• Must have or feel able to have a solid service mission, ideally among the international refugees that now call Austin home, but not necessarily. As an example, be able to start or support members of that population to join the BSA.
  • Must feel comfortable and ready to dedicate the necessary time in contacting prospective supporters that would participate of the record attempt by donating money to your group and to the non profit mission you do. This part is the one that will take about two months and will need several hours per week for your whole team!
  • Needs to become familiar with how this works from the side of the Guinness people, like by following this link
  • Must get going now. It takes over 10 weeks to Guinness to recognize a record, unless you pay a lot of money. This means we must be done and wrapped up by September at the latest – that means working hard over the Summer, which is great as there is no homework to serve as an excuse for not doing this right, yes? By July we are in full movement building interest and supporters, and we do it and get it in by September.
    Let’s say it takes me one month to find the right group to partner with, and that’s it for 2014…
  • I am generous of my time and knowledge. I prefer working with people that are that way also. Before writing to me you must send this on to at least 5 other people who could participate, but would not have found out unless you gave them the chance.

Why are you doing this?

It is good advertisement for my company, Also, when I was a kid I wanted to have a Guinness World Record. Maybe some kid wants that, and I can help that become possible. More than anything, what we achieve might be of some use to the refugees in Austin. Very little is being done for them by most youth groups, and I feel that can change for the better.


[1] Guinness, the logo, etc., are trademarks, copyrighted properties, etc. Pictured here without implying any endorsement.

Is UDL more than the latest Edu buzzword?


Well, maybe. My first reaction was that, if it has the word “Universal” in it, it is again another attempt at one-size-fits-all schooling. If you hadn’t heard it, I consider One-Size-Fits-All Schooling a delayed form of a crime against humanity.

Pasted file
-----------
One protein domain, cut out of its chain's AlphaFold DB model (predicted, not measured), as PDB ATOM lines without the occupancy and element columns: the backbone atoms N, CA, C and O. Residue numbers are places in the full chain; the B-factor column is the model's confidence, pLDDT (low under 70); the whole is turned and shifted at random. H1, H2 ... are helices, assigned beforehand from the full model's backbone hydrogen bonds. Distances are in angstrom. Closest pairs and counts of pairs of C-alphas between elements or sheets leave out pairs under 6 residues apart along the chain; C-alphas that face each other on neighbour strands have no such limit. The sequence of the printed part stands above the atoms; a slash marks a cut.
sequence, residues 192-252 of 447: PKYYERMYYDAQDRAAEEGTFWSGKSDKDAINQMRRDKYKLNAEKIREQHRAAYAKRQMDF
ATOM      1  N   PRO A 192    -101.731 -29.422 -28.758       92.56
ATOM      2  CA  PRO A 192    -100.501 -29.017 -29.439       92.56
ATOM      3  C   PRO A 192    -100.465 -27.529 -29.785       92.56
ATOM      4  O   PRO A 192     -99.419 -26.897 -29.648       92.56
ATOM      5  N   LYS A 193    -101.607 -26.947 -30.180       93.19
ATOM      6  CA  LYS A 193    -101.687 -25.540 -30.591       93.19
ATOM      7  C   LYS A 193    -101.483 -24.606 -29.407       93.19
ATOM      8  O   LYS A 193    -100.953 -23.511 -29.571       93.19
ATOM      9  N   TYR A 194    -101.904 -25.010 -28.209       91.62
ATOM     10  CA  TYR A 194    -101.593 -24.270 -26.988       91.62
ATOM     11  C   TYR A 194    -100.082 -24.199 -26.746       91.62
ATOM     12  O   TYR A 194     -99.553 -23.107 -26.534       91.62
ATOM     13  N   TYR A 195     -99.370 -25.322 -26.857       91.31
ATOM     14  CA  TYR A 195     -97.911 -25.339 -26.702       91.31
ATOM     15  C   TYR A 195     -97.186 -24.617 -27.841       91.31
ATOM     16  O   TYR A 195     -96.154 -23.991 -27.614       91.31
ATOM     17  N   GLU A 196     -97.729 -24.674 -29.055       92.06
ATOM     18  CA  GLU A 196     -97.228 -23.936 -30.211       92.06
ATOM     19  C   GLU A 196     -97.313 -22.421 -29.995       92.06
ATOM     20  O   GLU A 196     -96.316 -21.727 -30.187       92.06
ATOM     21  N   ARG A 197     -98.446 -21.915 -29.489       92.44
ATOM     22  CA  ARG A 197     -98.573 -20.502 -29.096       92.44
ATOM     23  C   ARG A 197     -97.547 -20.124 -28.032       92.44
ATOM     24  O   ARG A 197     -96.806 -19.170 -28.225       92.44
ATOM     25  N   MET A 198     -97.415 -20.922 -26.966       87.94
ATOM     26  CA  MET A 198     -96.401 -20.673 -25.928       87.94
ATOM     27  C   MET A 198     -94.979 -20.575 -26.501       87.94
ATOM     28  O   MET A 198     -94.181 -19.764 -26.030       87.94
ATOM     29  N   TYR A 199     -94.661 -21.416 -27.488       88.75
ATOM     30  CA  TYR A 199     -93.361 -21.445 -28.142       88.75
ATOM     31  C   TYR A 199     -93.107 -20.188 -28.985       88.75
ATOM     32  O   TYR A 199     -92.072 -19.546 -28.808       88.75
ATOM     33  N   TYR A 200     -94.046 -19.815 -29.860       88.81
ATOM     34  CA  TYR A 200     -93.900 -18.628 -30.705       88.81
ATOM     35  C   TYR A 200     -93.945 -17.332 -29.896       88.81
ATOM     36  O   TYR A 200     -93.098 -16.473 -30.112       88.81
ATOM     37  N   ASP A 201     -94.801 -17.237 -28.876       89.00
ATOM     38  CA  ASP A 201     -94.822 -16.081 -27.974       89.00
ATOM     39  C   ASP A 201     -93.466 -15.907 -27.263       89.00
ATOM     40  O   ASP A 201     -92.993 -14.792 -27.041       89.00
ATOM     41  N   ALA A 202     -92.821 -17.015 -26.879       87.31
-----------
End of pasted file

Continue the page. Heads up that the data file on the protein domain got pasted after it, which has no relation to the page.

It didn’t help that my first encounter with UDL was the Learning Wheel of Maryland, which is somewhat confused (and has a peculiar nc in their CC, even though they admit it was totally paid by taxes?!?!) No blame Maryland. They possibly got it from this “official” source, material that makes even less sense to me (for starters, just notice the word “how” is used in both the “what” and the “why” columns, but not in the “how” column…)

Anyway, the wheel had a helpful link to a National Center On Universal Design for Learning, which eventually gets me to something called CAST, which happens to be a private nonprofit.

Aha!, a who’s who of Ancient-IT backers, and, interestingly also Creative Commons is listed though so far nothing by CAST is CC? (some stuff by other authors is CC within the CAST servers)

Anything worth rescuing? well, one quote, Did You Know…? The ‘universal’ in Universal Design for Learning does not imply a single optimal solution for everyone. Instead, it underscores the need for multiple approaches to meet the needs of diverse learners. OK, so far so good, sort of. And this “graphic organizer“. Which, just in case you were wondering, is clearly labeled “all rights reserved”, while confused whether it’s v1.0  (in web page) or v2.0 (pdf). Either way, being proprietary, it is compromised and thus useless for a community of learners, just one more example of some “expert” work that should be accepted as-is by its believers.

Bottom line

UDL empowers independent, capable citizens?
Doesn’t look that way to me – UDL appears so far as something designed to continue dependency in Media and Technology fashioned by the Establishment.

Despite its encouraging concerns for diverse learning needs, UDL does not seem to care about the overwhelming need for individual paths to learning, but just one main set path (“Universal”), that is then adapted to how different learners can address it and absorb it. There is a deep concern for Special Needs – which would be great, if it were to build individual paths. Otherwise, oh well – I guess that better something than nothing, but, can’t we do it right, some day? Please?

As is, it’s maybe an even more dangerous One-Size-Fits-All than anything we have seen so far, which, misusing somebody else’s words, appears as made more sinister, and perhaps more protracted, by the lights of perverted science.